About the study
The present study uses next-generation metagenomic and metatranscriptomic sequencing to investigate gut microbiota composition and function in high resolution.
Researchers then combined this data with sensitive chemical measurements of the gut environment to elucidate the enrichment of observed metabolic pathways.
Four-week-old C57BL/6 mice (female, all with AID) were divided into case and control cohorts. The controls were fed a modified diet utilizing glucose as the exclusive carbon source. In contrast, the cases were fed a diet devoid of glucose but rich in seven dietary fibers (inulin, pectin, dextrin, levan, arabinoxylan, beta-glucan, and cellulose).
Glucose is a rapidly absorbed monosaccharide expected to induce carbon stress on the gut microbiome. At the same time, the fiber cocktail is slow digesting, expected to reach and be bacterially processed in the gut.
Both cohorts were fed their respective diets for a week before being administered a course of the antibiotic amoxicillin.
Longitudinal 16S rRNA sequencing of murine feces was used to identify the optimal time of fiber supplementation on recovery post-antibiotic treatment.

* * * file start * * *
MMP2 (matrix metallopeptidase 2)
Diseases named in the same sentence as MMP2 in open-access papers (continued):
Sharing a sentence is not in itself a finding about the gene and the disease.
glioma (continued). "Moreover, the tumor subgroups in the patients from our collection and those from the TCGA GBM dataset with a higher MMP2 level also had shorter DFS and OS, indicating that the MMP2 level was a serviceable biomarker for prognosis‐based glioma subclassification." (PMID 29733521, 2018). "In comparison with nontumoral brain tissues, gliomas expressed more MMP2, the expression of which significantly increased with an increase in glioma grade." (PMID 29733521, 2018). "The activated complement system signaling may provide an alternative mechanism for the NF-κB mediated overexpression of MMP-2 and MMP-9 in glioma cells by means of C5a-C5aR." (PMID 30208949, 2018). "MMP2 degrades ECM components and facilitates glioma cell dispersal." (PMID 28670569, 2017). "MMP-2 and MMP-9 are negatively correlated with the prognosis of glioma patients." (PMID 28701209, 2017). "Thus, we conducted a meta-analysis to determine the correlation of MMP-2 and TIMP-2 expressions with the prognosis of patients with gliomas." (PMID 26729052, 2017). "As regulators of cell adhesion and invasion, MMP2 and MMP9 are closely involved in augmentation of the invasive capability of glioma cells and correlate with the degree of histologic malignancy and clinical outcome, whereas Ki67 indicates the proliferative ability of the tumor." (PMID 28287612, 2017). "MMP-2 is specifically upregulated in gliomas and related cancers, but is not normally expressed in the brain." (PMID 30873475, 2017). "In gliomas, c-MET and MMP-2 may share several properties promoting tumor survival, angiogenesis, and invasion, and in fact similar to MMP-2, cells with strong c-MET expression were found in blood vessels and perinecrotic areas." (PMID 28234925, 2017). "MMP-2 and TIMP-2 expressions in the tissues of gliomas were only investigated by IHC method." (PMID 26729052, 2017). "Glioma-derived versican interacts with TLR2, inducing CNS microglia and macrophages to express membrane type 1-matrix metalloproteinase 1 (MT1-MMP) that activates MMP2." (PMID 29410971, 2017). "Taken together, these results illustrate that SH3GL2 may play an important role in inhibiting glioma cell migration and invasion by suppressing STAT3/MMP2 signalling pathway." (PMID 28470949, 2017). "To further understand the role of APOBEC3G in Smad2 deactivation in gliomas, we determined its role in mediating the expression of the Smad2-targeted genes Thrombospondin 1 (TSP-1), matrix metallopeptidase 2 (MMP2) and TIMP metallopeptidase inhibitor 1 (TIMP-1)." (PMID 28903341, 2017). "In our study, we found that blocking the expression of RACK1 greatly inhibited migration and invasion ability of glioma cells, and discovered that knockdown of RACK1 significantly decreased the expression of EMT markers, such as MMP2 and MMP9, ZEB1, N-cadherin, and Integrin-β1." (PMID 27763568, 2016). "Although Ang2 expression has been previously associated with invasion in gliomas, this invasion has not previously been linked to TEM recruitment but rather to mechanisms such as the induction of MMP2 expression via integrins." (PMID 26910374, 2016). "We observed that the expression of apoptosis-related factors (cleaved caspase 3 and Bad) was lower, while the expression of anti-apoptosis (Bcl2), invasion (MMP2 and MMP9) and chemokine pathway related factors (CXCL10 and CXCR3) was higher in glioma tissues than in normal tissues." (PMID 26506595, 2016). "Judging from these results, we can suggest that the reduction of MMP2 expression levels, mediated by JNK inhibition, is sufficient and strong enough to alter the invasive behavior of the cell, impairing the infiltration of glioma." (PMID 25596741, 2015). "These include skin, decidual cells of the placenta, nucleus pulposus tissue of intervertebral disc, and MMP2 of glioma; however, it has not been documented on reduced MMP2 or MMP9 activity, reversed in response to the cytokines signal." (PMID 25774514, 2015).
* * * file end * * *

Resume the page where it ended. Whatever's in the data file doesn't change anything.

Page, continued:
Metatranscriptomic and metagenomic sequencing of cecal contents on days one and five post-treatment was employed to broaden the gut microbiota's taxonomic and functional resolution. Metatranscriptomic sequencing was additionally used to determine alterations in metabolic functions in the gut.
The HMP Unified Metabolic Analysis Network (HUMAnN3.0) database and the MaAsLin2 R package were used to investigate diet-associated changes in biochemical processes along the bioenergetic scale, disentangling metabolism, and bioenergetics.
Linear discriminant analyses were used to identify pathway-level metabolic signatures. Researchers finally measured the chemical redox potential in murine cecal contents to elucidate the physiological manifestation of observed metatranscriptomic and metagenomic alterations.
The present study found that a high-fiber diet conveys protection against antibiotics and, subsequently, AID before, during, and post-antibiotic treatment. At all stages, a high-fiber diet resulted in lower microbiome diversity loss and improved recovery post-treatment.
"These observations imply that fine modification to diet can affect microbiome recovery post-antibiotic treatment. From a translational perspective it is particularly beneficial that supplementation at the time of antibiotic administration is as effective as prior to treatment."
Metatransciptomic and metagenomic sequencing revealed that fiber directly reduces AID symptoms, while a glucose-rich diet exacerbates the condition. Intestinal histopathology and bacterial load were consistent in the case-cohort on day five post-antibiotic treatment, elucidating the protective effects of fiber.